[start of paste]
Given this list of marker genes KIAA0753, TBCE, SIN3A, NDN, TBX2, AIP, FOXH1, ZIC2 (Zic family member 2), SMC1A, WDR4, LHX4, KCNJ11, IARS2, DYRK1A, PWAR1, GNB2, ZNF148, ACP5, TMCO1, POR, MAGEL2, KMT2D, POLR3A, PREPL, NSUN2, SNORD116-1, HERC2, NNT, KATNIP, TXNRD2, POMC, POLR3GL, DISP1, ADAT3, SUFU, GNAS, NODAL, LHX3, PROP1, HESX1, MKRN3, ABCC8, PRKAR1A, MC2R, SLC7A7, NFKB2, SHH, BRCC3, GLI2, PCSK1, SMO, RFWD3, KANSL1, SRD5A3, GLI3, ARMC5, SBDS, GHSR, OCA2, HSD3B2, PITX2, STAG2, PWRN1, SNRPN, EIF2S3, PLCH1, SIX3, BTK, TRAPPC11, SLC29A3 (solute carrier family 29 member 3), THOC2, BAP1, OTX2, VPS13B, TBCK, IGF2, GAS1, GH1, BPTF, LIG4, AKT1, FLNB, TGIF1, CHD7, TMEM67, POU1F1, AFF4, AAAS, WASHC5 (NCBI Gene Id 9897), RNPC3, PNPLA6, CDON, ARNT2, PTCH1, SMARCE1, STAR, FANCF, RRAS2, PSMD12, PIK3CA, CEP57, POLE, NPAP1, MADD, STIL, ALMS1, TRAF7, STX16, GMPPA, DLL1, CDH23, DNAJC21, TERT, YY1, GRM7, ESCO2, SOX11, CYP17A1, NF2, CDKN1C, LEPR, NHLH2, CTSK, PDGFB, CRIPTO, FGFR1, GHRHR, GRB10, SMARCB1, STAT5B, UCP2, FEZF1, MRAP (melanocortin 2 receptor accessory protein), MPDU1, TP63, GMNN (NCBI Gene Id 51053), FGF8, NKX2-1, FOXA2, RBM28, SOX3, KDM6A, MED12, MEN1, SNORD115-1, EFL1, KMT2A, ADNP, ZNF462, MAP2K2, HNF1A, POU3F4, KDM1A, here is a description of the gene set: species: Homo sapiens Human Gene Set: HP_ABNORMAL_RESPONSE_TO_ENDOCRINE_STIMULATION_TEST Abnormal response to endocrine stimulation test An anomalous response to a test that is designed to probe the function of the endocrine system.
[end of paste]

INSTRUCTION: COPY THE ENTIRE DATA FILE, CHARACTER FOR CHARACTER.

Given this list of marker genes KIAA0753, TBCE, SIN3A, NDN, TBX2, AIP, FOXH1, ZIC2 (Zic family member 2), SMC1A, WDR4, LHX4, KCNJ11, IARS2, DYRK1A, PWAR1, GNB2, ZNF148, ACP5, TMCO1, POR, MAGEL2, KMT2D, POLR3A, PREPL, NSUN2, SNORD116-1, HERC2, NNT, KATNIP, TXNRD2, POMC, POLR3GL, DISP1, ADAT3, SUFU, GNAS, NODAL, LHX3, PROP1, HESX1, MKRN3, ABCC8, PRKAR1A, MC2R, SLC7A7, NFKB2, SHH, BRCC3, GLI2, PCSK1, SMO, RFWD3, KANSL1, SRD5A3, GLI3, ARMC5, SBDS, GHSR, OCA2, HSD3B2, PITX2, STAG2, PWRN1, SNRPN, EIF2S3, PLCH1, SIX3, BTK, TRAPPC11, SLC29A3 (solute carrier family 29 member 3), THOC2, BAP1, OTX2, VPS13B, TBCK, IGF2, GAS1, GH1, BPTF, LIG4, AKT1, FLNB, TGIF1, CHD7, TMEM67, POU1F1, AFF4, AAAS, WASHC5 (NCBI Gene Id 9897), RNPC3, PNPLA6, CDON, ARNT2, PTCH1, SMARCE1, STAR, FANCF, RRAS2, PSMD12, PIK3CA, CEP57, POLE, NPAP1, MADD, STIL, ALMS1, TRAF7, STX16, GMPPA, DLL1, CDH23, DNAJC21, TERT, YY1, GRM7, ESCO2, SOX11, CYP17A1, NF2, CDKN1C, LEPR, NHLH2, CTSK, PDGFB, CRIPTO, FGFR1, GHRHR, GRB10, SMARCB1, STAT5B, UCP2, FEZF1, MRAP (melanocortin 2 receptor accessory protein), MPDU1, TP63, GMNN (NCBI Gene Id 51053), FGF8, NKX2-1, FOXA2, RBM28, SOX3, KDM6A, MED12, MEN1, SNORD115-1, EFL1, KMT2A, ADNP, ZNF462, MAP2K2, HNF1A, POU3F4, KDM1A, here is a description of the gene set: species: Homo sapiens Human Gene Set: HP_ABNORMAL_RESPONSE_TO_ENDOCRINE_STIMULATION_TEST Abnormal response to endocrine stimulation test An anomalous response to a test that is designed to probe the function of the endocrine system.